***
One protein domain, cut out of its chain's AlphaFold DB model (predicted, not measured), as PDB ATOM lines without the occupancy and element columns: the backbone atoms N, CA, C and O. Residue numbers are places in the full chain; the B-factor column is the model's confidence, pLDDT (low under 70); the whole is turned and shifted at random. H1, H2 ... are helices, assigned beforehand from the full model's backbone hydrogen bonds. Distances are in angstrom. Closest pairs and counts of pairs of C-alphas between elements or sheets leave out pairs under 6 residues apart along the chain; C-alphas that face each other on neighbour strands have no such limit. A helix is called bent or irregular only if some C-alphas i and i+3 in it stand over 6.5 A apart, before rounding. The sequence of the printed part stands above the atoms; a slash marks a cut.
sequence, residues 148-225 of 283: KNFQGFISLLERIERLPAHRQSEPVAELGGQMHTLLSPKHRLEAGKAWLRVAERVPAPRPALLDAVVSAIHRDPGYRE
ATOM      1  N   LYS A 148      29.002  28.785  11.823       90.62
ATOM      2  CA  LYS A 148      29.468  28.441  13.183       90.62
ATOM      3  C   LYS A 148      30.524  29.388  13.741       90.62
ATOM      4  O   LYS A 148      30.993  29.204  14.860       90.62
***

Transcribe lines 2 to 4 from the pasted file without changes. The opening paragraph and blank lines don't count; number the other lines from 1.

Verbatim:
ATOM      1  N   LYS A 148      29.002  28.785  11.823       90.62
ATOM      2  CA  LYS A 148      29.468  28.441  13.183       90.62
ATOM      3  C   LYS A 148      30.524  29.388  13.741       90.62